I develop three models that are designed to aid in the analysis of environments in which agents i) benefit from interacting with others, and ii) optimally choose their characteristics mindful of the fact that such choices will influence the quality of interaction that they can expect. Of central interest is the ways in which a concern for interaction affects the efficiency with which agents choose their characteristics. The first two models contrast with previous work in that each agents' relevant characteristics are both unobserved and endogenously determined. The first model provides an explanation for credentialism in the labour market, and demonstrates how a concern for interaction can lead to over-investment in the relevant characteristic. The second model is motivated by human capital development in the presence of peer effects, and demonstrates how a concern for interaction can exacerbate an inherent under-investment problem. The third model retains the feature of unobserved characteristics, and contrasts with previous work by embedding frictions in the process by which agents compete for partners. The model is set in a labour market and demonstrates that outcomes of interest (equilibrium matching patterns, income, inequality and welfare) are generally not monotonic in the level of frictions.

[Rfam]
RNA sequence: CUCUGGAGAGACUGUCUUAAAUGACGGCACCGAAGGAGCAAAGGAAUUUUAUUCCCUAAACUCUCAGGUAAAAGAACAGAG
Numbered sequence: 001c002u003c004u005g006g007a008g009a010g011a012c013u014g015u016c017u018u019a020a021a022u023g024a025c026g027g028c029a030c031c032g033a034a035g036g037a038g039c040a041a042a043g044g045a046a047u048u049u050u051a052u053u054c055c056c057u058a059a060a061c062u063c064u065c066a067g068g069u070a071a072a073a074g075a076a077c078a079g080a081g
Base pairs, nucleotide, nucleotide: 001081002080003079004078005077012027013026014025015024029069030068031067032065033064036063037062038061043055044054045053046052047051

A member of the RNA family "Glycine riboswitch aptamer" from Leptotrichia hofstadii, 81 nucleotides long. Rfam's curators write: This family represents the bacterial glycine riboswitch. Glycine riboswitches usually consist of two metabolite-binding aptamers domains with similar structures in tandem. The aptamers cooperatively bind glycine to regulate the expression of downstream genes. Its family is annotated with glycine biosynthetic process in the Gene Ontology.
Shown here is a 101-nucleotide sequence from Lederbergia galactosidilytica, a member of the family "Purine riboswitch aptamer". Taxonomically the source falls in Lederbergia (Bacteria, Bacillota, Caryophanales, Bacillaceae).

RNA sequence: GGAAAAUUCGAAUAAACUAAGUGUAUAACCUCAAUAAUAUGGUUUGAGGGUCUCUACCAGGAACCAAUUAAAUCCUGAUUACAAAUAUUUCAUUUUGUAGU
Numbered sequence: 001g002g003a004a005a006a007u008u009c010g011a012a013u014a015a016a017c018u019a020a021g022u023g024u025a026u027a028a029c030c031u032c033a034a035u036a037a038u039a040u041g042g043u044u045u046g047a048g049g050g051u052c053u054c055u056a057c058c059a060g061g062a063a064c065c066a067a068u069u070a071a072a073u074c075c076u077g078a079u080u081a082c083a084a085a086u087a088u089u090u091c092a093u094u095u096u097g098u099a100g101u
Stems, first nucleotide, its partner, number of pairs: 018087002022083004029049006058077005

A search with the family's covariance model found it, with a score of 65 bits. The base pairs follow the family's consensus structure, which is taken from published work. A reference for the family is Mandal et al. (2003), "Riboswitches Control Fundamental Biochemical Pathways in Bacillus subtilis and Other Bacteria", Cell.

The wireless telecommunications industry has seen extraordinary growth over the last decade and associated with the widespread adoption of wireless phone service are peculiar pricing schemes such as three-part tariffs and on-net/off-net pricing. This dissertation examines the interaction of consumer behavior and pricing schemes in the wireless telecommunications industry.Chapter 2 addresses in a theoretical model the interaction of consumers' consumption patterns over the billing cycle with the monopolist's provision of access. The service provider designs a menu of contracts to screen privately informed consumers who learn about their actual demand in a sequential manner over the billing period. The model shows that the distorted contracts in the profit-maximizing menu of tariff options are characterized by an increasing marginal price schedule. Three-part pricing schemes commonly observed in the wireless telecommunications industry consisting of a fixed monthly fee, an allowance of minutes and a positive marginal price for minutes consumed in excess of the allowance can be reconciled with rational consumer behavior if the consumer model accounts for the sequential consumption pattern over the billing cycle.Chapter 3 examines termination-based price discrimination, where the price a mobile customers pays for a call to a subscriber on another network (off-net) exceeds the price for a call to a subscriber on the same network (on-net). A standard Hotelling-type model of network competition is combined with closed user groups such as a family or a group of friends who are able to internalize tariff-mediated network externalities when choosing their network. The model results show that termination differentials can reduce social welfare and contradict the commonly held belief that the presence of closed user groups can mitigate networks' market power.The empirical analysis in Chapter 4 presents a structural consumer model of tariff choice and consumption in the presence of three-part tariffs. Econometric results based on individual consumer records suggest that consumers tend to exhibit significant tariff-specific preferences and that the pricing parameters of three-part tariffs have much larger effect on cellular plan choice than on the consumption of cellular calling minutes.